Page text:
Evolution is the law of policies: Darwin said it, Socrates endorsed it, Cuvier proved it and established it for all time in his paper on The Survival of the Fittest. These are illustrious names, this is a mighty doctrine: nothing can ever remove it from its firm base, nothing dissolve it, but evolution.
Stars are good too. I wish I could get some to put in my hair. But I suppose I never can. You would be surprised to find how far off they are, for they do not look it. When they first showed last night I tried to knock some down with a pole, but it didn't reach, which astonished me. Then I tried clods till I was all tired out, but I never got one. I did make some close shots, for I saw the black blot of the clod sail right into thee midst of the golden clusters forty or fifty times, just barely missing them, and if I could've held out a little longer, maybe I could've got one.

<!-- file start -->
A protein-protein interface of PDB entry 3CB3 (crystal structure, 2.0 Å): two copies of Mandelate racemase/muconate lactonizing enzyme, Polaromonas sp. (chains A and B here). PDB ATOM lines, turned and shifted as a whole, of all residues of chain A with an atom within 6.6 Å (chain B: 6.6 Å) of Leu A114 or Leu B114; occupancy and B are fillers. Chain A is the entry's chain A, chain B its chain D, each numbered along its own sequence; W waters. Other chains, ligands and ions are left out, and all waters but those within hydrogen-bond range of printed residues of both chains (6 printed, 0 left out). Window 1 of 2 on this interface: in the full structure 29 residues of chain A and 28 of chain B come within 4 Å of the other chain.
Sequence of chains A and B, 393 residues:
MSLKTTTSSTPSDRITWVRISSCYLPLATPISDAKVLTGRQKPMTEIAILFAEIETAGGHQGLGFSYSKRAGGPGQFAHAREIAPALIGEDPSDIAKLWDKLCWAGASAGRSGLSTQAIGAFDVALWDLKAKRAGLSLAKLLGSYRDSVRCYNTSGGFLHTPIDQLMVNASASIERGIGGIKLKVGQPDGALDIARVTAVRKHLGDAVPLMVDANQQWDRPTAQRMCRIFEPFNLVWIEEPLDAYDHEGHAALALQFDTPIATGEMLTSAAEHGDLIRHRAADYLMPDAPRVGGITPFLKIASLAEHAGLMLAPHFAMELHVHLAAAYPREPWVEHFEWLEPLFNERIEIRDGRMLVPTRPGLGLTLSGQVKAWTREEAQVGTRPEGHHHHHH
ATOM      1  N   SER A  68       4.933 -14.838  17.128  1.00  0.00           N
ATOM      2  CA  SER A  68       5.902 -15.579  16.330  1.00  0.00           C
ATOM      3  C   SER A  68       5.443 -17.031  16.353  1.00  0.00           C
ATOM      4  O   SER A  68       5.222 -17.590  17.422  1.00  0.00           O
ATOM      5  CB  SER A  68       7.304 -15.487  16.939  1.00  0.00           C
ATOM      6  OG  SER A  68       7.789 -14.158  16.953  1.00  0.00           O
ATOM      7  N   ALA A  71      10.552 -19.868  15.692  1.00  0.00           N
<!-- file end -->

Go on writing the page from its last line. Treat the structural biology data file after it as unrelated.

The Pause; that impressive silence, that eloquent silence, that geometrically progressive silence which often achieves a desired effect where no combination of words, however so felicitous, could accomplish it.
We must annex those people. We can afflict them with our wise and beneficent government. We can introduce the novelty of thieves, all the way up from street-car pickpockets to municipal robbers and Government defaulters, and show them how amusing it is to arrest them and try them and then turn them loose -- some for cash and some for political influence. We can make them ashamed of their simple and primitive justice. We can make that little bunch of sleepy islands the hottest corner on earth, and array it in the moral splendor of our high and holy civilization. Annexation is what the poor islanders need. Shall we to men benighted, the lamp of life deny?